The Roamin' Roman

Benvenuto! You have happened upon the blog of a wandering Catholic American college student studying for a year in Rome, the Eternal City. You will find here my pontifications, ruminations, reflections, images, and ponderings on my life in Rome. Ciao!

Monday, August 15

Sunday August 14th / Monday August 15th

Well, we made it to Turin, in the far northwestern part of Italy. It was kind of funny, on the way in the bus our guide just innocently asked us why we wanted to go to Turin again? We explained again about the desire we had to visit the home region of Bl. Pier Giorgio Frassati (as well as visit the place where the Shroud is kept), he just kind of shook his head and smiled. When we asked further he explained that in 10 years of guiding, he had never taken a group of people to Turin, that there was not much there honestly. Then again, we realized that he had not really had much experience taking a "religious" group anywhere, and didn't quite know what to make of us, being basically a "cultural Catholic" himself. He admires the architecture and art of the Church, and perhaps would go so far as to admit belief in the Church on a basic level, but definitely has been quite bemused thus far by the various churchy-things that we want to do and see. I think he is also enjoying himself though, we want to go to places that he's never been too, and so he gets to go see something new too, and not just the same old duomos and art museums that I think his normal groups ask to go to. :)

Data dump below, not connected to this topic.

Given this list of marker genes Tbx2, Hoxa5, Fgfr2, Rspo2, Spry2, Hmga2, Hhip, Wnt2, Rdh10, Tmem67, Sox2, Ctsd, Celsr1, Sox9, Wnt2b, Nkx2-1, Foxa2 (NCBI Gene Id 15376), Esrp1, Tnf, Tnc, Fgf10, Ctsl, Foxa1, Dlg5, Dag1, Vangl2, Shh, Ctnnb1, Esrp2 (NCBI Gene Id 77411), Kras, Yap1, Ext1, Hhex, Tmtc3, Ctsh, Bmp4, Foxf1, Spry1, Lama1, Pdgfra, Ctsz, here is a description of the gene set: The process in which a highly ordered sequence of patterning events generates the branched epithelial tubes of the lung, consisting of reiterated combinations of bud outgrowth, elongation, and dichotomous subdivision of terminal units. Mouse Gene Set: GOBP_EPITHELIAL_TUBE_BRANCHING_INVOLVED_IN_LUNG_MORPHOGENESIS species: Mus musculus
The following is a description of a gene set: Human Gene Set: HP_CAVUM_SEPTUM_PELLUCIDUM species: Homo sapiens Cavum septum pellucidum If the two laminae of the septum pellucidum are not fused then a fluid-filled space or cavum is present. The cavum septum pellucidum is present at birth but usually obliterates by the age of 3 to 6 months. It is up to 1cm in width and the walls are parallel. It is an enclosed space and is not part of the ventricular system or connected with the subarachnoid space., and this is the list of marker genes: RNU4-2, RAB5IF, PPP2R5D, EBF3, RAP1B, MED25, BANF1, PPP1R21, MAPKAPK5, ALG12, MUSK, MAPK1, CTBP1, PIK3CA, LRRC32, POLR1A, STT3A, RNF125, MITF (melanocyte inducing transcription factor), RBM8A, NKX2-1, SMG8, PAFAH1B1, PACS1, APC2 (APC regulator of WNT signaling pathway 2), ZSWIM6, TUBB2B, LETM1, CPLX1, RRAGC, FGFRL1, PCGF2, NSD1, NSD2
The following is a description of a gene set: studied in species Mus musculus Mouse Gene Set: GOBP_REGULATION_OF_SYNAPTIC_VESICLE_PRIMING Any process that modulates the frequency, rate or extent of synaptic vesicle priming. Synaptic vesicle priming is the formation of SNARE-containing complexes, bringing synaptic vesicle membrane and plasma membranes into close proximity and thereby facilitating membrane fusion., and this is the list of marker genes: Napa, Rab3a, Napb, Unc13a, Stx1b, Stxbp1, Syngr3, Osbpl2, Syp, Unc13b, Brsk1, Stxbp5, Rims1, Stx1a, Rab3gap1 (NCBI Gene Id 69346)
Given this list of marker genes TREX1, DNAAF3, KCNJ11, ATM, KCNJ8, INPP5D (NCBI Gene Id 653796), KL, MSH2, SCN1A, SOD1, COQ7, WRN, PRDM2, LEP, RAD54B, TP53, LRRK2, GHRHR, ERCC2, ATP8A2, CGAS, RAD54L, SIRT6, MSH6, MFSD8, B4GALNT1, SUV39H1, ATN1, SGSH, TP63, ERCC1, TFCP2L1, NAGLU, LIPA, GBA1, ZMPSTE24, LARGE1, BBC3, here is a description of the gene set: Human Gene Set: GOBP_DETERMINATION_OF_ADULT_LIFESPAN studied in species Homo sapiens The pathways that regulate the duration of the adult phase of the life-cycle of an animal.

Anyway, we began our day on Sunday by leaving our hotel in Siena late. As usual... So we didn't make it into Turin until noon. We had arranged to have Mass at the Basilica of Corpus Domini in Turin, the site of another Eucharistic Miracle. The basic story is that in 1453, theives stole a large tabernacle containing the Eucharist. On their way out of the city, the tabernacle vanished, and the Eucharist that was inside remained suspended in the air among them. The Eucharist was returned to the church, and the church of Corpus Domini (The Body of the Lord) was built. It is a very beautiful church, the priest who was there when we arrived has only been assigned to the parish for a couple of months, he is a professor at the seminary in dogmatic theology. Because of the priest shortage here in Italy (not just in America!) he is having to take up other duties as well as his professorship. I talked with him for quite a few minutes, he is a very interesting priest. The Basilica of Corpus Domini, he was proud to point out, is the principal church for the people of the city of Turin. I can understand why, it is definitely more of a "parish" than the Cathedral is.